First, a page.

FOR IMMEDIATE RELEASE
Atlanta, Georgia, USA, 4 February 2010
At the occasion of the Art History of Games symposium, opening tonight in Atlanta, Tale of Tales launches its first iPhone app. Vanitas is a small virtual wooden box filled with objects that, juxtaposed next to each other, remind the player of their mortality. It's a meditative piece without rules or rewards, apart, perhaps, from the golden star the player receives when three identical objects appear in the box. Zoë Keating, from Rasputina fame, added musical ambience on solo cello.
As of today, Vanitas can be purchased in Apple's App Store for a single US Dollar.
Trailer, screenshots, information and credits are available on http://Tale-of-Tales.com/Vanitas
"Despite using contemporary technology, we are artistically inspired mostly by pre-modern art," admit creators Auriea Harvey and Michael Samyn. "In the 16th and 17th centuries, many Dutch and Flemish painters created still lives with symbols that referred to man's mortality. They were named after a famous quotation from the Bible by Ecclesiastes:
"Vanitas vanitatum omnia vanitas". Or "Vanity of vanities, all is vanity", implying that everything we do in life is without meaning.
Creating a "Vanitas" painting for the iPhone felt like the appropriate response to the commission by Ian Bogost and John Sharp."
Next to Vanitas, two other games were commissioned by the Savannah College of Art and Design and the Georgia Institute of Technology Program in Digital Media. A PC game by Jason Rohrer, entitled "Sleep is Death (Geisterfahrer)", and a life-size board game by Nathalie Pozzi and Eric Zimmerman, entitled "Sixteen Tons". All three games will be exhibited at Kai Lin Art in Atlanta from Thursday, February 4 until Tuesday, March 2. The Art History of Games symposium takes place in in the High Museum of Art from February 4 to 6 and includes presentations by John Romero, Brenda Brathwaite, Jesper Juul, Frank Lantz, Celia Pearce and Christiane Paul.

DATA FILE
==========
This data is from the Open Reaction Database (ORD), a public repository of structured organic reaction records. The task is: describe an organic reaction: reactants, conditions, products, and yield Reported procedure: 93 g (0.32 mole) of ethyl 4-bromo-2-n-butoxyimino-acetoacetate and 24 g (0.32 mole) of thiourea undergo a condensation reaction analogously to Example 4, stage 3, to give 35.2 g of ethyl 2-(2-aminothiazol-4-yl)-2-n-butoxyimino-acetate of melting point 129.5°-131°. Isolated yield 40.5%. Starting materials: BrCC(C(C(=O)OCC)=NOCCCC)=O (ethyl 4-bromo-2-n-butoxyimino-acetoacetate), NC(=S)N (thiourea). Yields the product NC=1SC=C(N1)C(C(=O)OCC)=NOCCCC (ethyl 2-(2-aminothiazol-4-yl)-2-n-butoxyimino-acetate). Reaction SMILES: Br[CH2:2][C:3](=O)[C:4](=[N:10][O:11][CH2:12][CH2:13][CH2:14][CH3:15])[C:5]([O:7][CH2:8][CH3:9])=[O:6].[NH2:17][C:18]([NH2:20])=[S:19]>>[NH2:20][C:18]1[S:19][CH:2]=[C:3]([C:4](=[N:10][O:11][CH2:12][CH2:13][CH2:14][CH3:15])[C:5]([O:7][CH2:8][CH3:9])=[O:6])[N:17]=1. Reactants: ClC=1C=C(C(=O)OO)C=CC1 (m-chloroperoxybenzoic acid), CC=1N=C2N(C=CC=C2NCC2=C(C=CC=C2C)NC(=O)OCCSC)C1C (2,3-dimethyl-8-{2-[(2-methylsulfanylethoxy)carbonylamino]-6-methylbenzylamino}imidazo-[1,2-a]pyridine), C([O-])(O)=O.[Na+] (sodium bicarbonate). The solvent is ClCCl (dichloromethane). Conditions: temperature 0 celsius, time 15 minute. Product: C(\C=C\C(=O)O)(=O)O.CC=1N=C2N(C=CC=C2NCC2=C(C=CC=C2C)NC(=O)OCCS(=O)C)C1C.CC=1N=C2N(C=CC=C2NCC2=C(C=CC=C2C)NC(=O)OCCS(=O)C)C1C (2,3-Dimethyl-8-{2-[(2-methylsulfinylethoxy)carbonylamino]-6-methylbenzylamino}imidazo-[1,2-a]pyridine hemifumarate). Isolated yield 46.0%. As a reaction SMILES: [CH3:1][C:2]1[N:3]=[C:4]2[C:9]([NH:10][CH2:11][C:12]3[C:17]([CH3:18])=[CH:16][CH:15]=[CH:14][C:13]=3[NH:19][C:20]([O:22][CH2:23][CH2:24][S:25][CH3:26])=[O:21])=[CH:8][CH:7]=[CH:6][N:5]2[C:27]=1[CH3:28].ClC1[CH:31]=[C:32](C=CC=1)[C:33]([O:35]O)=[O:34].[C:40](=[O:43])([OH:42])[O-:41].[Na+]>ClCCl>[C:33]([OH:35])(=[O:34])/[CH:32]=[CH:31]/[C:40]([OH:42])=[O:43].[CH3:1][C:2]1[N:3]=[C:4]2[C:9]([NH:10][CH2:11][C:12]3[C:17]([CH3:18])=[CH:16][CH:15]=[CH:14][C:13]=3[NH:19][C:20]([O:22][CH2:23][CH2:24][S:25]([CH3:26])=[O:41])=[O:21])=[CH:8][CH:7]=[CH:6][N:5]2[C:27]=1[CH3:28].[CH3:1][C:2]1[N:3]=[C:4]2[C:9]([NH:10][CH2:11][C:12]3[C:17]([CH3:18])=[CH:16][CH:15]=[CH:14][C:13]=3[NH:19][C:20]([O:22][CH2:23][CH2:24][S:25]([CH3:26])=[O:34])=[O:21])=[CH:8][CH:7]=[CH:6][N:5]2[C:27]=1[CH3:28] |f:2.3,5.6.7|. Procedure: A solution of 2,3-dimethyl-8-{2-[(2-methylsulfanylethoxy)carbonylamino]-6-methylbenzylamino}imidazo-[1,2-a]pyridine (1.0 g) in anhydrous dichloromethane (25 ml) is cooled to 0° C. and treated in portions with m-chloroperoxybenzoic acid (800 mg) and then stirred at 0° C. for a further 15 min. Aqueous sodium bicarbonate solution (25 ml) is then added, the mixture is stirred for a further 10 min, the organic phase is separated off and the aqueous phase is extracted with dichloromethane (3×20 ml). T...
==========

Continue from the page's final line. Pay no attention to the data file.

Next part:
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Tale of Tales is an independent studio based in Belgium, founded by new media artists Auriea Harvey and Michael Samyn in 2003. Last year, they published their critically acclaimed take on Little Red Ridinghood, The Path, and a controversial exploration of the legend of Salome, Fatale.
The year before that, The Graveyard was introduced to a baffled gamer audience. Despite Tale of Tales' explicit rejection of videogames as goal-oriented rule systems, their work has been selected multiple times by the Independent Games Festival and Indiecade, while simultaneously being featured in media art festivals throughout the world.
Promotional Codes are available for reviewing Vanitas for free. Please send a message to email@example.com to obtain one.
Designers Auriea Harvey & Michael Samyn are also available for interviews, preferably via email.
Screenshots are available from http://Tale-of-Tales.com/Vanitas The HD trailer for Vanitas can be shared and downloaded from
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